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Photo by: Amanda Georgi - Anyone in the crowd, including students from Park Maitland School, were welcome to grab a shovel and join in on the groundbreaking for the environmental learning center at Mead Botanical Garden on Wednesday, Feb. 2.
Winter Park / Maitland Observer Wednesday, Feb. 9, 2011 6 years ago

Center breaks ground

Venue to host camps

Roxanne the turtle helped begin a new chapter of Mead Botanical Garden’s blossoming future — the renovation and restoration process of the old maintenance barn.

Elementary students from Park Maitland School joined the Florida Box turtle — Winter Park’s version of Punxsutawney Phil — at the ground-breaking ceremony for the environmental learning center at Mead Garden on Groundhog Day, Feb. 2.

The Friends of Mead Garden, established in 2003, has been working toward developing the 47.5-acre Denning Drive park into a place that connects the community and boosts economic development.

As summer rapidly approaches, the Friends’ focus is transforming what used to be the old maintenance barn into Discovery Place, a meeting location for the children during summer camp programming. It will have natural ventilation, solar panels and a shade wrapping around the exterior.

Friends of Mead Garden President Jeffrey Blydenburgh has high hopes that Discovery Place will provide children with a sense of ownership.

“When the kids come to camp here, this will be their hangout, the place where there are lockers and lunch tables,” Blydenburgh said.

Discovery Place should be ready in time for summer camp sessions, which begin in June.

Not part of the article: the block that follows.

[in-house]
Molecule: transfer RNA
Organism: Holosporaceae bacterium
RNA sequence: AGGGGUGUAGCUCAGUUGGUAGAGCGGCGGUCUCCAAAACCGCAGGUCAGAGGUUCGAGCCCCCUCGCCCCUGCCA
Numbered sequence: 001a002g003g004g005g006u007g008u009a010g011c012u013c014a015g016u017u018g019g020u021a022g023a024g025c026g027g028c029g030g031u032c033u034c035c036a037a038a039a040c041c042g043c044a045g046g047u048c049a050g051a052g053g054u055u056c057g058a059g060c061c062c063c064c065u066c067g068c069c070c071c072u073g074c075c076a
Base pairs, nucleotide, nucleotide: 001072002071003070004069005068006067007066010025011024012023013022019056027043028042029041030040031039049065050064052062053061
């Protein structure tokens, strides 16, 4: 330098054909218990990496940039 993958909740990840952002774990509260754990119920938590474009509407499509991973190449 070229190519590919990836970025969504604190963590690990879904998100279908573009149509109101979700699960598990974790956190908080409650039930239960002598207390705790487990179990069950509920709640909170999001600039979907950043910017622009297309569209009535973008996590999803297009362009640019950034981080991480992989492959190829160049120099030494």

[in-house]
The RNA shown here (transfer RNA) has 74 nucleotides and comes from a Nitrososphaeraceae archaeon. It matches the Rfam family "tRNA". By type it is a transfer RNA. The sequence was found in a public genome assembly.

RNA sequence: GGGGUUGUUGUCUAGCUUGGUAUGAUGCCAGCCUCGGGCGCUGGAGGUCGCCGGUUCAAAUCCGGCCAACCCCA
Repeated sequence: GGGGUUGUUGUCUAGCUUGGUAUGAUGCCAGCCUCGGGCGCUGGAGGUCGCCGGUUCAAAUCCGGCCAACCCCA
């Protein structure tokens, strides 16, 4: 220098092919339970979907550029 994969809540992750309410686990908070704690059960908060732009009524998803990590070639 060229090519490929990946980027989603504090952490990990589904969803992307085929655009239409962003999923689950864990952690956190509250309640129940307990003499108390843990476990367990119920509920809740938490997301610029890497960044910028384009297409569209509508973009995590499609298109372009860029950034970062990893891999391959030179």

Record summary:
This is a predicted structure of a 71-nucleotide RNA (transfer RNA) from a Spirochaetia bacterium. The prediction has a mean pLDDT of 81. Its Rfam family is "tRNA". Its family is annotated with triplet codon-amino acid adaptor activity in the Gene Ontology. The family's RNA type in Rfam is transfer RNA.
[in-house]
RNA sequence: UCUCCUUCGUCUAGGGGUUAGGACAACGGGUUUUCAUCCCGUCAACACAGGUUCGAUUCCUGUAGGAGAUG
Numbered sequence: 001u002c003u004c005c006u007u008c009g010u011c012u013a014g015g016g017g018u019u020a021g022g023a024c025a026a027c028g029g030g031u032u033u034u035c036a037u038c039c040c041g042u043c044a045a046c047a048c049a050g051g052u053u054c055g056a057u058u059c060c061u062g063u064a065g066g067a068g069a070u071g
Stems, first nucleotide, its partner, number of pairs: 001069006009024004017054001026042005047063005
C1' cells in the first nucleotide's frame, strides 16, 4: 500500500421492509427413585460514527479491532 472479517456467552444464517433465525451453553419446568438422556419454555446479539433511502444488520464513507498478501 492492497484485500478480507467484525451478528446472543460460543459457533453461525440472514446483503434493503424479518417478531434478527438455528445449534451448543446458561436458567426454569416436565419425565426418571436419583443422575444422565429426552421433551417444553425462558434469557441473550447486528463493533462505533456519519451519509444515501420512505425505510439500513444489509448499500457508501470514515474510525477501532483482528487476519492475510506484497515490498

On Nov. 22, the Winter Park City Commission pledged at least $200,000 per year to fund the park starting in 2012. The city also OK’d the leasing of its former maintenance facility to the Friends group, and to put in place a fee structure that would benefit the garden. The extra funding would be in addition to the $100,000 per year the city already pays for the park.

Also at the meeting, the Commission accepted a $150,000 donation from Winter Park-based firm Winderweedle, Haines, Ward & Woodman for capital improvements to the garden.

Last Wednesday, Blydenburgh and Parks and Recreation Director John Holland thanked the roughly 50 Winter Park volunteers gathered at the ceremony.

“Somebody once said it takes a village, and it’s really true. It just can’t happen without all of you,” Blydenburgh said.

Holland, who featured a comically large top hat, spoke proudly of the group’s progress.

“This is a long-term plan that we’ve been putting together,” he said. “The Friends of Mead Garden have been onboard for a number of years and have helped us work through the master plan for this area, and now they’re helping us put that plan into play.”

“I’m just very proud of the Friends of Mead Garden. They’ve been wonderful to work with. They’re well-organized and working well with us.”

Alice Mikkleson, Friends board member, is the “chief weeder.” She’s been working on the garden’s upkeep for eight years now and is thrilled to see its progress.

“I just think it’s a beautiful place, and it needs some TLC, and that’s what honestly got me started,” Mikkleson said.

For information on helping sustain the botanical garden, e-mail Alice Mikkleson at [email protected]

Laurence F. Taylor of Architectural Photography published a book of a compilation of landscape shots, macro and wide-angle, that he photographed of Mead Garden. Limited number of books available, contact Taylor at 407-645-2005 or e-mail at [email protected] or visit his website

The Duck Derby is Saturday, Feb. 19 at the Mead Botanical Garden. Contact Marcia Frey at [email protected] for more information.

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